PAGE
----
The takeover measures are to go beyond simply easing the congestion and expediting the flow of goods; they will have total control of all parties—management, labor, investors, and shipping— on behalf of this national interest. President Wilson issues an order for nationalization of the US railroad industry on December 26, 1917



The US Postal Service in WW1

Interview with Lynn


Now that the troops are shipping out - first to training camp and soon thereafter overseas, another key logistics elements has to be nailed into place - one that is essential the the mental and spiritual well being of our fighting forces - Mail service!

With us today is Lynn Heidelbaugh (HEIDEL-BAW), Curator at the Smithsonian National Postal Museum who is going to talk to us about the mail service and how it adapted to the changing needs of a population at war.

Welcome, Lynn!

[exchange greetings]

[Lynn, can you fill us in on how the postal service in america had to transform and adapt when war was declared? ]

[You lost postal workers to the draft didn’t you?]

[Lynn - later in the show we’ll hear from Andrew Carroll from the Center for American War Letters at Chapman University - he contributed to your Pershing  “My fellow Soldiers - Letters from WWI” exhibit at the museum. When did that open?]

[Lynn - Museum exhibits are not really about artifacts and objects - they are about stories - as the curator for a postal museum exhibit about WW1 - is there anything that sticks out as a particularly memorable story.]

[Did the postal service get Involved with mail censorship or was that strictly the war department?]

[Thank you Lynn]

That was  Lynn Heidelbaugh (HEIDEL-BAW), Curator at the Smithsonian National Postal Museum.



War in the Sky


This week in our War in The Sky segment we are going to talk about the famous US 94th Aero Squadron- which is established at Kelly Field, Texas on August 20, 1917.

The “Hat in the ring Gang” named for their squadron logo -  is one of the first American pursuit squadrons to reach the Western Front and see combat.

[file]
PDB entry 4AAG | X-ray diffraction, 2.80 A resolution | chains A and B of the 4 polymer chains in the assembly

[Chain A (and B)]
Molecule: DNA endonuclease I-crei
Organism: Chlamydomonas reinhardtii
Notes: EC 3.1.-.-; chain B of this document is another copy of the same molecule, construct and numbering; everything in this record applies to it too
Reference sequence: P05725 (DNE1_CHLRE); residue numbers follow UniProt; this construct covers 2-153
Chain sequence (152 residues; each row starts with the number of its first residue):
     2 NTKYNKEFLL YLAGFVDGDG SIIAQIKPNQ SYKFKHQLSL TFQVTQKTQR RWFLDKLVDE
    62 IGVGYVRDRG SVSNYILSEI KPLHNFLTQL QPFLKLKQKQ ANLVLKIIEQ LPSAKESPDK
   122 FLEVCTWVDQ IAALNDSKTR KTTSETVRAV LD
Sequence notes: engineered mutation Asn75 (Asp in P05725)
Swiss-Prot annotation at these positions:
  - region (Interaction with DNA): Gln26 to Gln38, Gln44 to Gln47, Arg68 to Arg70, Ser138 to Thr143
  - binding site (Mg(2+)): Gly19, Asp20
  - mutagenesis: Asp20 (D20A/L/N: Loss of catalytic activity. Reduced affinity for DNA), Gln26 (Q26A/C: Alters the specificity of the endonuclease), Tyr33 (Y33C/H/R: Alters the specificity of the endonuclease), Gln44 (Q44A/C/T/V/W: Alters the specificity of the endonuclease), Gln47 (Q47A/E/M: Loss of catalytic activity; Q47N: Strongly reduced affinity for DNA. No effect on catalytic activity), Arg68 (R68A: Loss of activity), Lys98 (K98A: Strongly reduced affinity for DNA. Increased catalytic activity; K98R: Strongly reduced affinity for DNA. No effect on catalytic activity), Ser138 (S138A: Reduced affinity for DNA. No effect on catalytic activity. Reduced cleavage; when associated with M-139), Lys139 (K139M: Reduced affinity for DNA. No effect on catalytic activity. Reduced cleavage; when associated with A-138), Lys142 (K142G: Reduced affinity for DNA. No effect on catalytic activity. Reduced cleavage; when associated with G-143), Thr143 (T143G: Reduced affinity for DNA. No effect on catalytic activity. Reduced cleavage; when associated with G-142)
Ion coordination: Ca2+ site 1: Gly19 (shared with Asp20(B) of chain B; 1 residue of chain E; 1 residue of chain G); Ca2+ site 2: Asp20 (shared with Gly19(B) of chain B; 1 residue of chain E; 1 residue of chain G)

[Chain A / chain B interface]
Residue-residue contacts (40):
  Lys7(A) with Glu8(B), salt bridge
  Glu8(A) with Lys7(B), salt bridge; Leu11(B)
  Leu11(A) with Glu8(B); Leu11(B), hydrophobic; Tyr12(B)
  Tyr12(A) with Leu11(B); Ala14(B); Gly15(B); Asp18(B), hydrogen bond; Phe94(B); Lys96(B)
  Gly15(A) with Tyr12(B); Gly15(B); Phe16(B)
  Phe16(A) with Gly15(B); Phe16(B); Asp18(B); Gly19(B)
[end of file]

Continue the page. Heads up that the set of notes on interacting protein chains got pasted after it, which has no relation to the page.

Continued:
Three notable airmen serve with the squadron, perhaps the most well known is Eddie Rickenbacker, who will be awarded almost every decoration attainable, including the Medal of Honor and the Distinguished Service Cross.

On a personal note, I have a silver cigarette case from my grandfather that is signed by a bunch of his flying buddies including Eddie Rickenbacker. I’ve always treasured that...

So, another interesting member of the Hat in the Ring Gang is  Raoul Lufbery.. Who transferred over from the famous Lafayette Escadrille. Lufbery, a really colorful character, famously adopted a lion cub while with the Lafayette and named him Whiskey, later got Whiskey a lioness playmate called Soda. Now - besides being a little eccentric, he is, of course,  also a great aviator…

Finally there is Douglas Campbell who will become the first AMERICAN  TRAINED pilot to be an air ace.

We will follow more of the 94th Aero Squadron’s exploits over the coming months, a famous squadron that was born 100 years ago this week.

There are several links in the podcast notes to learn more.









Great War Project

Next we are joined by Mike shuster, former NPR correspondent and curator for the Great War Project blog.

By now, we’ve heard about the French Mutinies of 1917, the mass desertion in the Russian army, and bewildered and beleaguered troops across the war fronts. But it wasn’t just the allies. Today Mike’s post looks at the war weariness in the German Military.

Welcome Mike!

Thank you Mike. That was Mike Shuster from the Great War Project blog.


The Great War Channel

For videos about WW1, our friend at the Great War Channel on Youtube have been producing great videos about great war since 2014..

Here is Indy Nidel - the host of the Great War Channel.


This week’s new episodes include:

  • The Battle of Hill 70 - Mackensen Advances in Romania
  • Trench Mortars, German double standards and Hughes Shovel